These cuts hurt those with mental disabilities worse than others. According to the National Institute of Mental Health, while ailments like depression occur in about one in four adults, 6% of the U.S. population has a serious mental illness (e.g., schizophrenia or bipolar disorder) and mental illness is the leading cause of disability in the United States and Canada. People with severe mental illnesses are more likely to have low incomes because their education was interrupted by the disease, according to Elaine Alfano, deputy policy director for the Judge David L. Bazelon Center for Mental Health Law. Employers are hesitant to hire them and their treatment is expensive, so they cost governments dearly if they qualify for public support.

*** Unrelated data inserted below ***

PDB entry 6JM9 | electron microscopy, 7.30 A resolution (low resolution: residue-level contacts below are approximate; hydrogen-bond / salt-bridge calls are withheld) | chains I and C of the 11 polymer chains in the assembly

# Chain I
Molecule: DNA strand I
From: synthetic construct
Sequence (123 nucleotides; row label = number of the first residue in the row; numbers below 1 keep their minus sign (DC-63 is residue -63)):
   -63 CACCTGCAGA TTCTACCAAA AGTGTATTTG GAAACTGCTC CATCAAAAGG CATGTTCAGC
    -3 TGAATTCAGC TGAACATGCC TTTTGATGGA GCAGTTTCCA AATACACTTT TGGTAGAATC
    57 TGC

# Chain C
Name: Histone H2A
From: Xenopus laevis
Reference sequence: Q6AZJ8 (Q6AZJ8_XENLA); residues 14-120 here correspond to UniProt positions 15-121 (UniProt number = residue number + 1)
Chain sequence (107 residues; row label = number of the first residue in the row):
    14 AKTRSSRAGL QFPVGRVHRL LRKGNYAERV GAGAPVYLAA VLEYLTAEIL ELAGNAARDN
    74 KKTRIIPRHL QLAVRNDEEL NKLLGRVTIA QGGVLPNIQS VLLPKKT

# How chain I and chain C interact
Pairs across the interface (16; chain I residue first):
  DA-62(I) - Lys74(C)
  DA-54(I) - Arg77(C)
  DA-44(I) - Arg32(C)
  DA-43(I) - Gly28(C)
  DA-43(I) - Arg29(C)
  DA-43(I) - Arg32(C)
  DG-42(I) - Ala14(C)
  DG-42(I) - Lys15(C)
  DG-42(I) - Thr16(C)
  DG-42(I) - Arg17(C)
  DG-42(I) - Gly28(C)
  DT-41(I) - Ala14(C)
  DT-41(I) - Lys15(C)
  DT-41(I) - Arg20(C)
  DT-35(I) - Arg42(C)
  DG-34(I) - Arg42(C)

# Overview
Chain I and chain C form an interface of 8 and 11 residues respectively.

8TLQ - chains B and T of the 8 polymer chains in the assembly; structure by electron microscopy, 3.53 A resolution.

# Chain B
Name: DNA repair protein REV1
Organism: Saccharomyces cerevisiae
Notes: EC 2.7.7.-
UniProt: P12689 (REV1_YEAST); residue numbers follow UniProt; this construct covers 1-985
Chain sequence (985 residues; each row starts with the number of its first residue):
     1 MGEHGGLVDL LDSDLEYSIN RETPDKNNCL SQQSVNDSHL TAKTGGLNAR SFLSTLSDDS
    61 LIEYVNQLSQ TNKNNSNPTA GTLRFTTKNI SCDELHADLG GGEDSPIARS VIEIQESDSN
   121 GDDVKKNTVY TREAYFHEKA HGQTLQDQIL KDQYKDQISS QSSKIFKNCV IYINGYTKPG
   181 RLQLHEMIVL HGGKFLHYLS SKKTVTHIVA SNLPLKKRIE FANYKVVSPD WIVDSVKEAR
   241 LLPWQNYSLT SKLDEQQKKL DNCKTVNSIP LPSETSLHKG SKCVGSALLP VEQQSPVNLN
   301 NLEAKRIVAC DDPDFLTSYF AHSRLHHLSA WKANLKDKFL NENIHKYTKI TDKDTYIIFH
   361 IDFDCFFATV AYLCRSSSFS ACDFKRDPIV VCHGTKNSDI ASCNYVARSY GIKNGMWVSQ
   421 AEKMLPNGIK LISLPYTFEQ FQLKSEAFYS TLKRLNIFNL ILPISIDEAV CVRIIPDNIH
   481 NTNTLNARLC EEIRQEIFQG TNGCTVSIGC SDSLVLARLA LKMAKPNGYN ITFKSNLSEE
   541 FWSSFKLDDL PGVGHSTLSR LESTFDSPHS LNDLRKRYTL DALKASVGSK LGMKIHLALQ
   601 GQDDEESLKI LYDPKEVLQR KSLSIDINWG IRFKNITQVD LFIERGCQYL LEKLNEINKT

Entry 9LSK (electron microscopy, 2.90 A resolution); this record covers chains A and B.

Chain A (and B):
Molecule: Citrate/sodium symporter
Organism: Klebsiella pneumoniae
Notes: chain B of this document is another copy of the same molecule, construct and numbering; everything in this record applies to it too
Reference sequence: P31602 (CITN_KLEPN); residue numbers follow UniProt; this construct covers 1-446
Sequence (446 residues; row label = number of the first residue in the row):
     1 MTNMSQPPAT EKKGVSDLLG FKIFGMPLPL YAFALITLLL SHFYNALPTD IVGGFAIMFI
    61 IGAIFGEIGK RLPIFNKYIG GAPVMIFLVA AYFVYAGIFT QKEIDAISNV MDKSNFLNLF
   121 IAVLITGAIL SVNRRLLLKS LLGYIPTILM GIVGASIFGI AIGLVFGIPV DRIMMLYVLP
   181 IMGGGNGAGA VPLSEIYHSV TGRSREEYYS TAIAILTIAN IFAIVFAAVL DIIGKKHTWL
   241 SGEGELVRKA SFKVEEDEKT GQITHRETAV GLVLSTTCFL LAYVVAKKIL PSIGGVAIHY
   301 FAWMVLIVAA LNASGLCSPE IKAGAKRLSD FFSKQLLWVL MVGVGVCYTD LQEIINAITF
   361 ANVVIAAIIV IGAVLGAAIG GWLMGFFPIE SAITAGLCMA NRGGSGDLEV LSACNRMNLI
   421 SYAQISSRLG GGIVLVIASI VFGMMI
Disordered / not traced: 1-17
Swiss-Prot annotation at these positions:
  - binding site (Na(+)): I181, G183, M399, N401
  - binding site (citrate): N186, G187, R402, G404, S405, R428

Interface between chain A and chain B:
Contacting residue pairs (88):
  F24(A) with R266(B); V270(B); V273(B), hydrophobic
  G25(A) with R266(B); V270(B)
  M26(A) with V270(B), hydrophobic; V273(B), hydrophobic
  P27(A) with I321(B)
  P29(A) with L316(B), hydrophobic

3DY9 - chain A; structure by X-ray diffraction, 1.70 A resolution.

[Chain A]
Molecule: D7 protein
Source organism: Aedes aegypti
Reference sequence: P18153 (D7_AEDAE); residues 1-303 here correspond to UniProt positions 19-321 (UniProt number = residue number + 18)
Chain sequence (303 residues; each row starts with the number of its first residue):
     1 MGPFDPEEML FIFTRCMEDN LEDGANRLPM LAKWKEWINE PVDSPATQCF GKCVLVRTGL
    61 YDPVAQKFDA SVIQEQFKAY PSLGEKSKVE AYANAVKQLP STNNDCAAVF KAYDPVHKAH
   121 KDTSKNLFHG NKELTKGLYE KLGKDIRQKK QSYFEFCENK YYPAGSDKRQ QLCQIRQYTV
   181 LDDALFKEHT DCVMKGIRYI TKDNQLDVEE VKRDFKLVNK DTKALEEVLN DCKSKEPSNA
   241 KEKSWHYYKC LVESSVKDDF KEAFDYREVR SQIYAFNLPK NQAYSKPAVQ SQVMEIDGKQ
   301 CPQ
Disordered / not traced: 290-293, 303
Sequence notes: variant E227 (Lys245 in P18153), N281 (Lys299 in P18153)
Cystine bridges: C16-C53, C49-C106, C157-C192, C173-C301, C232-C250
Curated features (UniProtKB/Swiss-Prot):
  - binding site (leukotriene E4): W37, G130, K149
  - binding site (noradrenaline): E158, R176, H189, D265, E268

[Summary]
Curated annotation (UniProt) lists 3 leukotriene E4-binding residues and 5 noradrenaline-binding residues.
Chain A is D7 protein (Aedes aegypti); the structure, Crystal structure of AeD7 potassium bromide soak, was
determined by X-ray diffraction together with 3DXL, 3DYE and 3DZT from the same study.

According to the state directors’ survey in fiscal 2010 and 2011, half the states reported reducing the number of hospital beds in state-run psychiatric hospitals. States have limited the funding they give to out-patient providers and have cut staff. One-third of states have reduced the number of people their programs serve.
Read the March 9, 2011 Center for Public Integrity article: http://www.publicintegrity.org/articles/entry/3006/.